Environment

Moyers on the plutocracy

Submitted: Nov 27, 2011
By: 
Badlands Journal editorial board

Although responsible journalists have been using the term "oligarchy" to describe the American form of government, we here at Badlands have been prone to call it "plutocracy" for several years now. We do it for the same reasons Bill Moyers has come over to the "plutocracy camp:" familiarity with agriculture, agribusiness and especially, agro-politics.

Badlands Journal editorial board

 

 

Bill Moyers: Our Politicians Are Money Launderers Not Too Different from Tony Soprano

Americans have learned the hard way that when rich organizations and wealthy individuals shower Washington with millions in campaign contributions, they get what they want.

November 2, 2011  |  

 Read More »
| »

Big Toxic

Submitted: Nov 21, 2011
By: 
Badlands Journal editorial board

IF you don't read another article on the environment over the holidays, we suggest you might read this terrific piece on Alternet by Tara Lohan about the five most toxic energy companies.

The basic scenario in the "free" market on energy supplies is that huge energy corporations, mining and pumping increasingly scarce raw energy materials, which command escalating market prices producing astronomical profits, have now bought a culture in which it is expected that regulatory agencies, legislators and judges in the highest courts are bought and sold. We have seen how these companies have created something so much larger than the individual acts of corruption that compose it, that we must call it the culture itself -- the plutocracy, a culture in which society, economics and government are all arranged for the primary benefit of the rich, with less and less apology as the plutocracy matures and putrifies, giving off a stench that is the reason for the occupation movement from Wall Street outward across the country. The economy created by the rich stinks so much it cannot even employ the people of the host nations it seeks to suck dry of all wealth.

We urge everyone to read this excellent survey of these energy companies at work on the ground killing their employees and destroying the environment and in the halls of Congress killing laws to protect workers and the environment. The posting here is just the first page.

Badlands Journal editorial board

 Read More »
| »

Shareholder chosen psychopaths at the wheel destroyed the economy and maybe the earth if we're not lucky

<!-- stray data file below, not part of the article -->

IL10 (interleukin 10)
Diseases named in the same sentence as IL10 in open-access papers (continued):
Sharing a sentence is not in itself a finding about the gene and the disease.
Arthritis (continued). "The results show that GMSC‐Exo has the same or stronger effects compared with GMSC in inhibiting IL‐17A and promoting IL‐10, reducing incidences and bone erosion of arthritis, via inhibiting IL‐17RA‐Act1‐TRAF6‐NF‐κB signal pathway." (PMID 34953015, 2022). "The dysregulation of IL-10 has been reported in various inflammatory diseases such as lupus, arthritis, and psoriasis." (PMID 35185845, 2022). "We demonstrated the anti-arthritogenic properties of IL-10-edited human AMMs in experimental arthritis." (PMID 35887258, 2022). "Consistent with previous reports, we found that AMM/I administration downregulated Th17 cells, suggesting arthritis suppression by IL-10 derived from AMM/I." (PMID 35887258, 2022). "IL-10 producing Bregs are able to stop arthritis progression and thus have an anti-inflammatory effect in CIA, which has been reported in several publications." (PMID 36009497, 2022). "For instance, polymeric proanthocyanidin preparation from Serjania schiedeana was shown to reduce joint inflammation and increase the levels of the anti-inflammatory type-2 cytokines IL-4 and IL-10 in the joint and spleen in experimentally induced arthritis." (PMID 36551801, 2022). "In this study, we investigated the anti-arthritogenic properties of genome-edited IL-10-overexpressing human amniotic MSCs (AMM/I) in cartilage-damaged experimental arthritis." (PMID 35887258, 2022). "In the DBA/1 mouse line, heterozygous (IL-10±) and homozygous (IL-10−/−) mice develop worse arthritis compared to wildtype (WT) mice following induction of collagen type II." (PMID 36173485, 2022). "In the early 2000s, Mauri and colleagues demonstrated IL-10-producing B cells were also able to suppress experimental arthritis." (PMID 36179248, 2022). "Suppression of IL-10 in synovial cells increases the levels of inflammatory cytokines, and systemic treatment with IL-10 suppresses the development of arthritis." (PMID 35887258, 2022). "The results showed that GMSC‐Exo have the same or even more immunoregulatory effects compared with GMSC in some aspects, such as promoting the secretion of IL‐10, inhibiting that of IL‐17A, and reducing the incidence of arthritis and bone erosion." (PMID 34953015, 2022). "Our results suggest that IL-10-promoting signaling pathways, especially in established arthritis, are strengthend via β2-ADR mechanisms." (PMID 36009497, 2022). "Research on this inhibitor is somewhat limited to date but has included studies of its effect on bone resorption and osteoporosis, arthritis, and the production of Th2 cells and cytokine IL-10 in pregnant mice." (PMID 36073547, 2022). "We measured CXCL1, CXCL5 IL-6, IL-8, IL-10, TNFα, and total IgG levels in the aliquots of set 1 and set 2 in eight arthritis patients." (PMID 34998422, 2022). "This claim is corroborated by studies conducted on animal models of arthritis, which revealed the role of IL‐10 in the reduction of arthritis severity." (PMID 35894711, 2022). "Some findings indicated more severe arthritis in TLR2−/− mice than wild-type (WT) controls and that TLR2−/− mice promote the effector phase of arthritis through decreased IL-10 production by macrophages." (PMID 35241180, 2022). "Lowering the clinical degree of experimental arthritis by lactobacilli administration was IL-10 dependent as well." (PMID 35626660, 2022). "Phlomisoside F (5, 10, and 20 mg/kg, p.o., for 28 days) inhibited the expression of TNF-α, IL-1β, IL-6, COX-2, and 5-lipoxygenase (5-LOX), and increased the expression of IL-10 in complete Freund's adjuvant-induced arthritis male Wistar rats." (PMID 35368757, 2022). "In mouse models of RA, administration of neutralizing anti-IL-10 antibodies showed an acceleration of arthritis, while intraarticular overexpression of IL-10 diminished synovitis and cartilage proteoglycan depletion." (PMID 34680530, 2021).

Submitted: Nov 12, 2011
By: 
Badlands Journal editorial board

...these numbers need to be tattooed on our minds. Between 1947 and 1979, productivity in the US rose by 119%, while the income of the bottom fifth of the population rose by 122%. But from 1979 to 2009, productivity rose by 80%, while the income of the bottom fifth fell by 4%. In roughly the same period, the income of the top 1% rose by 270%. -- George Monbiot, Nov. 8, 2011

11-8-11
Common Dreams
The 1% Are the Very Best Destroyers of Wealth the World Has Ever Seen
Our common treasury in the last 30 years has been captured by industrial psychopaths. That's why we're nearly bankrupt
by George Monbiot
http://www.commondreams.org/view/2011/11/08-7

If wealth was the inevitable result of hard work and enterprise, every woman in Africa would be a millionaire. The claims that the ultra-rich 1% make for themselves – that they are possessed of unique intelligence or creativity or drive – are examples of the self-attribution fallacy. This means crediting yourself with outcomes for which you weren't responsible. Many of those who are rich today got there because they were able to capture certain jobs. This capture owes less to talent and intelligence than to a combination of the ruthless exploitation of others and accidents of birth, as such jobs are taken disproportionately by people born in certain places and into certain classes.

 Read More »
| »

De l'eau de cochon

Submitted: Nov 08, 2011
By: 
Badlands Journal editorial board

11-06-11
LA Times
There's too much pork on the table
Gov. Brown and the Legislature need to trim the fat from the water bond and serve it to voters...George Skelton
http://www.latimes.com/news/columnists/la-me-cap-water-20111107%2c0%2c7667745.column?track=rss&utm_source=feedburner&utm_medium=feed&utm_campaign=Feed:+GeorgeSkelton+%28L.A.+Times+-+George+Skelton%29

Gov. Jerry Brown recently said, "I've got a lot on my plate." One item is a big slab of pork — formally called a water bond proposal.

The plate is shared with the Legislature.
 
Together, they must decide whether to serve up the bond whole to voters, trim it down first or shove it back in the fridge.

Or maybe they'll just toss it in the garbage. That's the most unlikely scenario. But voters might dump it for them if the bond isn't pared and recooked.

Let's back up.

After years of fighting — south vs. north, farmers vs. enviros, water buffaloes vs. fishing interests — then-Gov. Arnold Schwarzenegger and the Legislature settled on an $11.14-billion water bond two years ago. It was passed by sleep-deprived lawmakers at dawn after an all-night session.

 Read More »
| »

Sanctimonious "educator" abused students but dodged criminal prosecution through statute of limitations

Submitted: Nov 07, 2011
By: 
Badlands Journal editorial board

11-06-11
Modesto Bee
DA says Andersen knew of asbestos risk in Merced school
By Victor A. Patton
http://www.modbee.com/2011/11/06/1935528/merced-county-andersen-knew-of.html

MERCED -- Merced County's former education chief broke state law by knowing that high school students were exposed to cancer-causing asbestos, but waiting more than a year to notify law enforcement.

Those accusations have been lobbed against former Merced County Office of Education Superintendent Lee Andersen after an investigation by the Stanislaus County district attorney's office. Prosecutors say that Andersen would have been charged with a misdemeanor had the one-year statute of limitations not run out.